Interviews// Infinite Crisis

Posted 18 Apr 2014 11:00 by
Turbine is most famous for making MMOs such as Dungeons & Dragons Online and Lord of the Rings Online, but [i]Infinite Crisis[/i] is a departure for them as they enter into the increasingly crowded realm of MOBAs. We caught up with Executive Producer Jeffrey Steefel at PAX East 2014 to chat about Infinite Crisis as it approaches an open beta launch.


SPOnG: Could you tell us your role at Turbine entails?

Jeffrey Steefel (JS): I'm the executive producer for Infinite Crisis, which means I am to blame for everything. You could equate me to a priest in an MMO!


SPOnG: Infinite Crisis is a MOBA that is set in the DC universe, how much of it have you used?

JS: Infinite Crisis has all the superheroes from the DC stock of characters including Batman, Wonder Woman, Green Lantern, Superman etc. But we've also extended it to the multiverse 52 universe of DC. This has given us a huge opportunity to have a large breadth of characters. So not only do we have Batman, but we have Batman from Gotham by Gaslight, or Nightmare Batman who is a vampire. The same thing for Superman; in fact we just released Nightmare Superman this past week, which is where Superman comes from the Phantom Zone. In terms of Infinite Crisis it gives us a lot of diversity for kits, roles and skill sets we're going to have and it also gives you an opportunity to see different facets of the characters. So that's where all of the characters come from.


SPOnG: All MOBAs have the same language, but each has their own dialect. What is Infinite Crisis's dialect?

JS: The dialect of Infinite Crisis starts with super villains and superheroes, so players must feel powerful. The game has an isometric viewpoint and the camera is fixed while a little bit far away from the character, which that led us to make destructible environments. That started the conversation that led us to interesting parts of the actual gameplay. By 'destructible' I mean you have parts of the map that you can actually impact. This allows the player to change the map, but not in a fundamental way.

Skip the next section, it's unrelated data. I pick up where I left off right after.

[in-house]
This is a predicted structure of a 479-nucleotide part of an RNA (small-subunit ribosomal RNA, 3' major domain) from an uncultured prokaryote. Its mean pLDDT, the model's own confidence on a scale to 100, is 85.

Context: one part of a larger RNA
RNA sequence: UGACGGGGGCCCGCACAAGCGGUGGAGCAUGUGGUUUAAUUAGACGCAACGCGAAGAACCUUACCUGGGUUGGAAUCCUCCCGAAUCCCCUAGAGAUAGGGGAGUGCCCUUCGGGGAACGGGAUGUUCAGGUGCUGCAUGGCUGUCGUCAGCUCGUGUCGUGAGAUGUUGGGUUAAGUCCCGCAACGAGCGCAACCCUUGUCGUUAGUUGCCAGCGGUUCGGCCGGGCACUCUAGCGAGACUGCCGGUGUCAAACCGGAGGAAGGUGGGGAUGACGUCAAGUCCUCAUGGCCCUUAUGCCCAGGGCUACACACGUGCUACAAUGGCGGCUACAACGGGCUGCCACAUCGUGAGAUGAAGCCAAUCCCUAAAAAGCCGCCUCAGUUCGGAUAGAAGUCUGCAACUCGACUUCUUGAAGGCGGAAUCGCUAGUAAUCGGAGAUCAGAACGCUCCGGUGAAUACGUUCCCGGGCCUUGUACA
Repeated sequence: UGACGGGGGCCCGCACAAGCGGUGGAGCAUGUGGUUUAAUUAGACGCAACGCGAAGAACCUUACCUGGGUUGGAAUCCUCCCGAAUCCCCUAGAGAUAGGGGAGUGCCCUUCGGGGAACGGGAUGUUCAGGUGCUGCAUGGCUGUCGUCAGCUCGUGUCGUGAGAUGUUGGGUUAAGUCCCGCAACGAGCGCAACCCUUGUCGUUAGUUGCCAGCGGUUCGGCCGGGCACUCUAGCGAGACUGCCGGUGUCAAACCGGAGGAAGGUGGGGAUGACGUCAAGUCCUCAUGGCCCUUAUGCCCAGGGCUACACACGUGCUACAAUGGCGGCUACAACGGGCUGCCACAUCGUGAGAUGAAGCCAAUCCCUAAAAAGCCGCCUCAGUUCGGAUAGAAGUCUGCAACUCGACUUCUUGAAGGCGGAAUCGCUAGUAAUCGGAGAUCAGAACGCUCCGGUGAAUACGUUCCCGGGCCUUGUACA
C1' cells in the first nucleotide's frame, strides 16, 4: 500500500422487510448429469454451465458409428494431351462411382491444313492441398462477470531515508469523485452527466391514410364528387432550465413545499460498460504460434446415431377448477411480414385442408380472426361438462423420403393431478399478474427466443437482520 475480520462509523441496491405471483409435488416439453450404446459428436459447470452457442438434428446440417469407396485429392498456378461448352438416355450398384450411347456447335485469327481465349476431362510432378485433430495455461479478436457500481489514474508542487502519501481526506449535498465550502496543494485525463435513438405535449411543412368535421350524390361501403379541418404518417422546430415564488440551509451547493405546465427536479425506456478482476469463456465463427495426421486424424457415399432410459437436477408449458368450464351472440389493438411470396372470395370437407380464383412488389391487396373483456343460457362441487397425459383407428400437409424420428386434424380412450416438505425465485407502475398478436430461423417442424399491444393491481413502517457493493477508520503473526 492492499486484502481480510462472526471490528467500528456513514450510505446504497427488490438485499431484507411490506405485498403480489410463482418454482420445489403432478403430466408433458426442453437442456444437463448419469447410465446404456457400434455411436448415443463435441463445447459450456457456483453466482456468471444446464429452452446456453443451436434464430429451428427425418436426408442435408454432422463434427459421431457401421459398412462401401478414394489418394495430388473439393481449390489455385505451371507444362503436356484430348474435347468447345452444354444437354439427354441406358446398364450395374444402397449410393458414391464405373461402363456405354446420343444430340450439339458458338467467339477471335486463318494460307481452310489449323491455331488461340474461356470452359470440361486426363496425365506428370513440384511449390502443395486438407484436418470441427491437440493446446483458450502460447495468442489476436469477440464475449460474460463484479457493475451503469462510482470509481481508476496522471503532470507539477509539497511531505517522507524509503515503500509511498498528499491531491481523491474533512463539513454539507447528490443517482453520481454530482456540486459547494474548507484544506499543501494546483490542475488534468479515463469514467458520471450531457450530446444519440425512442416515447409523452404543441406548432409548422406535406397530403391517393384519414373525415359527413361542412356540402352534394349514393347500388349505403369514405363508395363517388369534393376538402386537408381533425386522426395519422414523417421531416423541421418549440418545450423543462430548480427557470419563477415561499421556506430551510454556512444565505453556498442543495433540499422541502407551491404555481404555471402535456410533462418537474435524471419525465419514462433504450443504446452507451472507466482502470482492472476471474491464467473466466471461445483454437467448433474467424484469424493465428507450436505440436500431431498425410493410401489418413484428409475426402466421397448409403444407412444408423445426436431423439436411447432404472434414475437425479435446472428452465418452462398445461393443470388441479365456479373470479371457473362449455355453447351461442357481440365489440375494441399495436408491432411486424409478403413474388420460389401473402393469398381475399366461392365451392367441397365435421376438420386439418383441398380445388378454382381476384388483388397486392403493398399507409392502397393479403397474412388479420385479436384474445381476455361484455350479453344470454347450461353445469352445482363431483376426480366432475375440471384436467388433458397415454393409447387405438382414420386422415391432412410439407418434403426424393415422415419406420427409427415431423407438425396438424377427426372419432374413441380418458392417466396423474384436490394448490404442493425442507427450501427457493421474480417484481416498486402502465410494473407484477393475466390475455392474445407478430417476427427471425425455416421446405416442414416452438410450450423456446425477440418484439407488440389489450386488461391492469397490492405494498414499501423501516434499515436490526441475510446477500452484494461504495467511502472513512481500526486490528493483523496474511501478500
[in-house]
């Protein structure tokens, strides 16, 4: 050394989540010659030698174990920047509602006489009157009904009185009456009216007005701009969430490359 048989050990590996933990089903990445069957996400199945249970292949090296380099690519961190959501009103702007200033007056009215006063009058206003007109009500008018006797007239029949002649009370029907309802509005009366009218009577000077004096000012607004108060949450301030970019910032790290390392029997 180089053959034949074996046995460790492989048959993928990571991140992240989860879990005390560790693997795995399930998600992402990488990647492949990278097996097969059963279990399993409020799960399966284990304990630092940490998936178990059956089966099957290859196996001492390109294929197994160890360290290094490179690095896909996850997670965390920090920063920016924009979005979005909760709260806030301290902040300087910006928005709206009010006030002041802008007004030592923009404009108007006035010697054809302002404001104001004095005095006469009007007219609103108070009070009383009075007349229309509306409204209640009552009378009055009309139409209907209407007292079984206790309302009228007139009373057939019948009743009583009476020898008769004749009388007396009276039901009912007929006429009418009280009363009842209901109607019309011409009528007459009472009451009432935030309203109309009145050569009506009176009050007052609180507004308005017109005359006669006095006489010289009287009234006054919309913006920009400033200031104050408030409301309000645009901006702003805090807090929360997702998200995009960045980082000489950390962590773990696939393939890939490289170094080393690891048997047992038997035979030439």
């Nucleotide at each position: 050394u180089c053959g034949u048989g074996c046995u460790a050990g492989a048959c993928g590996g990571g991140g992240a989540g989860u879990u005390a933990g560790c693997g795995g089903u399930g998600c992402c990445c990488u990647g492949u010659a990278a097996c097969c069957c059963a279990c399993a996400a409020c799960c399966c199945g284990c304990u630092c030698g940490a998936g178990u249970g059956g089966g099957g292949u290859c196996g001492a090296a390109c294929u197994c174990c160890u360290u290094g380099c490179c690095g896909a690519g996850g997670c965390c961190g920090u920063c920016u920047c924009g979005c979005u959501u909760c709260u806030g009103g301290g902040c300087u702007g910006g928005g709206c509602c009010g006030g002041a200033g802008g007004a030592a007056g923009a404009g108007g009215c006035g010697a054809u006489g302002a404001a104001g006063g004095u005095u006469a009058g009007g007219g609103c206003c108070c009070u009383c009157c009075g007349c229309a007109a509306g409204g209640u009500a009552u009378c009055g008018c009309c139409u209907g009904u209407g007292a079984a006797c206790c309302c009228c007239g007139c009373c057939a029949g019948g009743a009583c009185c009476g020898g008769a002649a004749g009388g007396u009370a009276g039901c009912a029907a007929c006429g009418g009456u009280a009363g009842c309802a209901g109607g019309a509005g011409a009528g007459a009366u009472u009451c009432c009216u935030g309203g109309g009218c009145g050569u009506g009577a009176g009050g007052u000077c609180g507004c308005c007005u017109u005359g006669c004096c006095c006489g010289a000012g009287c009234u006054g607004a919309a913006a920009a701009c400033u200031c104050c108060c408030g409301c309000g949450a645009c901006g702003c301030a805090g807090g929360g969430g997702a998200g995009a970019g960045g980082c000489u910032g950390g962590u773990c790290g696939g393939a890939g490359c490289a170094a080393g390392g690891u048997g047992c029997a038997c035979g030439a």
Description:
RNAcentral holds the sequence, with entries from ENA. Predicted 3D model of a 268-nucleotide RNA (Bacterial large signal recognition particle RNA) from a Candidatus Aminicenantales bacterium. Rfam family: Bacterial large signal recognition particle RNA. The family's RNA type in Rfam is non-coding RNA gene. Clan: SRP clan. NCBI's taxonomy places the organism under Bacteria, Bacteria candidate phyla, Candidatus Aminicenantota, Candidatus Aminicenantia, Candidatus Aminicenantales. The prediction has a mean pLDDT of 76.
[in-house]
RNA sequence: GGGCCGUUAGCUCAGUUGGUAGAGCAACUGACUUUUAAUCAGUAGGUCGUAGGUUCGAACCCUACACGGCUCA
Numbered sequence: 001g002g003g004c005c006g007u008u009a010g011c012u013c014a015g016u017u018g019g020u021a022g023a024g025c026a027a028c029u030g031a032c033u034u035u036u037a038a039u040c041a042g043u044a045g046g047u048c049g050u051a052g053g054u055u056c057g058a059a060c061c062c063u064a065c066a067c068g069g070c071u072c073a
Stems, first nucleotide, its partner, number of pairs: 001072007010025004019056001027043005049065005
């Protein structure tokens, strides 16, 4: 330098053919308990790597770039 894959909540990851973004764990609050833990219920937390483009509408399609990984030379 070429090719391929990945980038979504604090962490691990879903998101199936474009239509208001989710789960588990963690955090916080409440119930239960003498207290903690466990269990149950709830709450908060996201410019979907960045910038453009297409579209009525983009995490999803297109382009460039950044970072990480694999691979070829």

For example you can't take Infinite Crisis's tri-lane map and through destruction turn it into a two lane one. But you can for example bust down a wall or blow up some cars that are lining a lane and open up a new way to gank [ambush] into that lane. That's part of the strategy, it doesn't change every time but everyone is aware of those opportunities. It also makes the player feel powerful and makes the impact of what they are doing more exciting.

It's great for spectators as well as it gives viewers events to watch for and focus on. The epitome of that is in our second map, which we released recently that has a doomsday device that is in the middle of the map that teams can fight over. Once a team takes control of it, they have one charge to control a laser cannon from space, which they can shoot anywhere on the map. This allows teams to blow up a tower, take down an opposing team's production and it's great to watch, with it being an event that is visually pleasing to watch for those that are spectating.

In terms of the gameplay itself, we have two major focuses. One is (that) team fights are important to the point where we have expanded the way they work in Infinite Crisis to make it more aggressive and a more active experience early on. The other aspect is events that can be triggered by players. I've already spoken about the doomsday device, there are also power relays that can activate meteors that fly in from space onto the map. We give lots of these objectives that teams can strategise around and fight over back and forth, which is at the heart of MOBAs, but we leaned into that.
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